Seahawks mock draft: pre-Combine and including trades

MIAMI, FL - OCTOBER 06: Brian Burns #99 of the Florida State Seminoles causes a fumble by N'Kosi Perry #5 of the Miami Hurricanes in the first half at Hard Rock Stadium on October 6, 2018 in Miami, Florida. (Photo by Mark Brown/Getty Images)-Seahawks
MIAMI, FL - OCTOBER 06: Brian Burns #99 of the Florida State Seminoles causes a fumble by N'Kosi Perry #5 of the Miami Hurricanes in the first half at Hard Rock Stadium on October 6, 2018 in Miami, Florida. (Photo by Mark Brown/Getty Images)-Seahawks /

I expect the Seahawks will make some big trades in the draft since they have just four picks. Here’s my first look at who they’ll take after trading down.

As I’ve noted before (and as every child in Seattle over the age of three knows), the Seahawks under Pete Carroll and John Schneider have a long history of trading down to get exactly the players they want. This year will be no different. Well, there’s one difference. With just four picks, Seattle almost has to move down to address all their needs.

When everyone knows you want to trade, that’s normally not a strong bargaining position. Of course, there’s always a trading partner that just has to have the one player the owner fell in love with. I have absolute faith that the Seahawks will pull off more of their slick trades this year. In fact, I expect them to pull off at least two big moves.

More from Seattle Seahawks Draft

I’ll start with the assumption that the Hawks will trade down twice and pull off exactly the moves I listed in that previous piece. Including those new picks and their own selections, this would give the Seahawks a much more palatable eight picks in all. Those selections would give Seattle two picks each in the second, third ran fifth round, plus one each in the fourth and sixth.

I don’t know about you, but if I can get three extra picks in the top three rounds instead of one late first-round pick, I’ll take that every time. Especially when I need top talent at the edge, defensive back, and the offensive line. I’m pretty sure Chuck Bednarik retired a few decades ago. These days you need a different player for each of those positions.

Andre Dillard could get downfield for the Seahawks, too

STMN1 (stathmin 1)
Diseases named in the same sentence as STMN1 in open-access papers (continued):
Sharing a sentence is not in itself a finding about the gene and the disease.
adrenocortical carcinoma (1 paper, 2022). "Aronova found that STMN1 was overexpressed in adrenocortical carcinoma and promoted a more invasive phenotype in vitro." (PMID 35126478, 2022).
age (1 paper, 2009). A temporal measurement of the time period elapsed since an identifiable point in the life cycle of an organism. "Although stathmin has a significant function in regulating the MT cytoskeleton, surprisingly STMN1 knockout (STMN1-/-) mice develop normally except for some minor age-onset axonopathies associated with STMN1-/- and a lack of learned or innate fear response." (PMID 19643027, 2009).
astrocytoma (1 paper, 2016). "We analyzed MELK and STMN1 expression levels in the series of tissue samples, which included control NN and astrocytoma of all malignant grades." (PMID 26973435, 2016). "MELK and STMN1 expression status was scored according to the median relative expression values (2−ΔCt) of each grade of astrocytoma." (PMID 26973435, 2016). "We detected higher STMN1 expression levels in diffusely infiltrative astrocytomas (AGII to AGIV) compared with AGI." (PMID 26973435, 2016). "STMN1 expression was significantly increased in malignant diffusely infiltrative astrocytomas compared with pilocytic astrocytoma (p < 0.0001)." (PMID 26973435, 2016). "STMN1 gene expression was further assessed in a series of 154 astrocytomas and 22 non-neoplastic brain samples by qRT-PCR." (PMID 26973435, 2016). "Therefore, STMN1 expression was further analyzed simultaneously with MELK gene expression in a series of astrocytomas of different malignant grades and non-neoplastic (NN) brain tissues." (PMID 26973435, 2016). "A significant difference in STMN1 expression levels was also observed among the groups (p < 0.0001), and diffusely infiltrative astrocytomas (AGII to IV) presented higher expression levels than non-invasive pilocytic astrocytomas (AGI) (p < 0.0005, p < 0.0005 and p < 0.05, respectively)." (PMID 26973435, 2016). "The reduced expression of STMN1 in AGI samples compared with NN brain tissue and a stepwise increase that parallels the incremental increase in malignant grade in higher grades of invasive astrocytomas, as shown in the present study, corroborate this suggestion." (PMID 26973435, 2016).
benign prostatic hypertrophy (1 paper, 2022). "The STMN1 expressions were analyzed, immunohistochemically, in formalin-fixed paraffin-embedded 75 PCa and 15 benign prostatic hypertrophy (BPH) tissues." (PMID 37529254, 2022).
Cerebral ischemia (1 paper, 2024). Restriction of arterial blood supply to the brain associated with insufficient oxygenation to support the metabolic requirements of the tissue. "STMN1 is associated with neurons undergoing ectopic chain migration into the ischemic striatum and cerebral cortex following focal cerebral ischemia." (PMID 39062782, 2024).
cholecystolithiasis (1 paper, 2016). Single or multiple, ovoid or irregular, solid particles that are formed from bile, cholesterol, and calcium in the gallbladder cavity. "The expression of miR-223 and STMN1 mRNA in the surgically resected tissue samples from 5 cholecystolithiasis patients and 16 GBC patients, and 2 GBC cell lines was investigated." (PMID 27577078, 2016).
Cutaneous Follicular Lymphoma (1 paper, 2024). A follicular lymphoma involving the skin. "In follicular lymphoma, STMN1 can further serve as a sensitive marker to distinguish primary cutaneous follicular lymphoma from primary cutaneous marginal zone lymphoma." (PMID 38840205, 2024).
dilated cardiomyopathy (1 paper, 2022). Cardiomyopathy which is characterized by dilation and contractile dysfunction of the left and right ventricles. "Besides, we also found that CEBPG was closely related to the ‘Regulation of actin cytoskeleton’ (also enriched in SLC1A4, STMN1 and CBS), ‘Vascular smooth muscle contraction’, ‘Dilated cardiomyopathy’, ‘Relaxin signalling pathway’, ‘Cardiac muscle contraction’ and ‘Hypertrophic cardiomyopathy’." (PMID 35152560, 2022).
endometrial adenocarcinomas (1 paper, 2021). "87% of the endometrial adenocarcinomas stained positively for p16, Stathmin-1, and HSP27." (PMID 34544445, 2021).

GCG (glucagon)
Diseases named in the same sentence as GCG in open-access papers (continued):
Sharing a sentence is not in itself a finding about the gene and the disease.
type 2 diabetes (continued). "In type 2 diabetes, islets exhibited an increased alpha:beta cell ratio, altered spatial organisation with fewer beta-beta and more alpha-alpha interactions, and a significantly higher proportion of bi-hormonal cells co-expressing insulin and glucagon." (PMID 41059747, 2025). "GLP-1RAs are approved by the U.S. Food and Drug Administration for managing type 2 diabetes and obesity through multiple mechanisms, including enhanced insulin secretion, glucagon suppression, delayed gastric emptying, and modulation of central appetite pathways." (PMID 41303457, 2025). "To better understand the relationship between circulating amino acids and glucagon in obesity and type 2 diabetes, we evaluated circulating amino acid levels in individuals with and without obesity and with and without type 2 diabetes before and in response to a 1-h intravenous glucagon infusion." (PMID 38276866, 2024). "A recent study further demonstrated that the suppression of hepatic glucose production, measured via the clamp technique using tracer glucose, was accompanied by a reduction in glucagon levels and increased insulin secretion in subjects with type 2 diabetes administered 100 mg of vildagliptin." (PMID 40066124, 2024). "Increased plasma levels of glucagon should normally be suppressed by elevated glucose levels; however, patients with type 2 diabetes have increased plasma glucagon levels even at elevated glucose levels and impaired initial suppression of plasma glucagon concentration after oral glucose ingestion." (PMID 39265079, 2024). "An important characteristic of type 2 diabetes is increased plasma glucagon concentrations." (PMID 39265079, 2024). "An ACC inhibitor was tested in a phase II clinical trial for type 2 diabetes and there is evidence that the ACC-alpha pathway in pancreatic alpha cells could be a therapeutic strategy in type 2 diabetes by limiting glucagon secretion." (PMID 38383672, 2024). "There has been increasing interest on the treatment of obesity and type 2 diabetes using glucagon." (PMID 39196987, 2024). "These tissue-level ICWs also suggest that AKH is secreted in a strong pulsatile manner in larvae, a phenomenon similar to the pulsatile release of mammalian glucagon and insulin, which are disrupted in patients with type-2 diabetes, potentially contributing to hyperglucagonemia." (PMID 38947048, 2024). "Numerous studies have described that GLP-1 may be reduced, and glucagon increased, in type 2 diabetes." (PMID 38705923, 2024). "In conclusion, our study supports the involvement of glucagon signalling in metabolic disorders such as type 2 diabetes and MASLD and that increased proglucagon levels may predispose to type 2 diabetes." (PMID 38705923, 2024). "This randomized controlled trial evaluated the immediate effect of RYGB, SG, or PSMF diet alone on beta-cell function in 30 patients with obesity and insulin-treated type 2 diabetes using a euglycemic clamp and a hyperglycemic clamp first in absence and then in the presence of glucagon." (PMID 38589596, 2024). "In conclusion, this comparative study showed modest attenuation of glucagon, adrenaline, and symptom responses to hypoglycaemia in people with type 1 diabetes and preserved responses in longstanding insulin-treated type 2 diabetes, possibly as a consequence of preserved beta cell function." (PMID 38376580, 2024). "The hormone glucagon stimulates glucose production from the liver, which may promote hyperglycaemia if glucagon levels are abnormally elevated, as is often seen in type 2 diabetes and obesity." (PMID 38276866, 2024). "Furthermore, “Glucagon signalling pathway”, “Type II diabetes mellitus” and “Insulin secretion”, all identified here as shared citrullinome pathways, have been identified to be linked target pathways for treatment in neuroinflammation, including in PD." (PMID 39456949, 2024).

BOULDER, CO – NOVEMBER 19: Wide receiver Tavares Martin Jr. #8 of the Washington State Cougars runs with the ball after making a catch for a first down during the fourth quarter as offensive lineman Andre Dillard #60 blocks defensive back Nick Fisher #7 of the Colorado Buffaloes at Folsom Field on November 19, 2016 in Boulder, Colorado. Colorado defeated Washington State 38-24. (Photo by Justin Edmonds/Getty Images) /

Seahawks will load up in this draft

So what will Seattle do with all these glorious picks? Wait no longer, dedicated 12s. My fever has broken, and the wisdom of the ages has poured forth. Or to be honest, these are my best guesses for now. All links are to for in-depth player ratings.

Round 2, 49th via Cleveland: Brian Burns, DE, Florida State, 6’5″, 235 pounds. Burns is all over the map on a lot of boards, mainly because of that weight. It’ll be hard for the Seahawks to pass on a guy who totaled 23 sacks and nearly 40 tackles for a loss in three college seasons.

Round 2, 61st via Kansas City: Andre Dillard, OT, Washington State, 6’5″, 310 pounds. You may think it’s a stretch for Dillard to fall this low but I’ve seen him as low as 139th on one board. I’ve mentioned him before as a top target for Seattle, and I think the Hawks would love to nab him.

Round 3, 80th via Cleveland: Jerry Tillery, DT, Notre Dame, 6’5″, 306 pounds. I swear, at some point, the Seahawks will draft someone who isn’t 6’5″. Tillery has some question marks regarding motivation, but he has too much upside for the Hawks to pass up.

Round 3, 84th own: Joe Giles-Harris, LB, Duke, 6’2″, 240 pounds. See, we got a shorter guy. Great tackler, relentless in pursuit. Sounds like Ken Norton Jr. has already been coaching him. Trust me, I’m going to catch a lot of grief for picking a Dukie, but this guy is a machine.

Round 4, 124th own: Hakeem Butler, WR, Iowa, 6’6″, 225. He isn’t just 6’6″, he’s a looong 6’6″. So how could the Seahawks still get him here? Like many playes, he’s all over the map, some boards rating him as a fifth-round pick. He’s relied on his size in college too often, and hasn’t shown the best hands. Still – what a red zone target.

Round 5, 159th own: Marquise Blair, S, Utah, 6’2″, 195 pounds. The Seahawks get someone to compete at free safety, although Utah used him in the box, even at slot corner. Who knows, Pete Carroll could pull another Tre Flowers move and try him as a replacement for Justin Coleman.

Round 5, 167th via Kansas City: Beau Benzschawel, OL, Wisconsin, 6’5″, 317 pounds. Has the strength of a team of oxen, but apparently not a lot more agility. Mike Solari can fix that pretty quickly. You know he’s only ever going to be called, “Beau”, right?

Round 6, 189th via Cleveland: Montre Hartage, CB, Northwestern, 6’0″, 195 pounds. Always around the ball, known as a heady player. He’ll need some coaching up, but listen, if he was Richard Sherman, he’d have gone in the…oh, yeah, that’s right. I am in no way saying he’s the next anybody. Just saying that guys in the later rounds can definitely pan out.

Next. John Schneider talks free agency. dark

And that’s it for my initial mock draft. The Seahawks address all their major needs in this dream. I’m sure a lot of things will change after the Combine; like probably every single pick I made here. That’s okay; hopefully, you’ll catch a name during the draft and think, “Oh yeah, I heard of that guy!”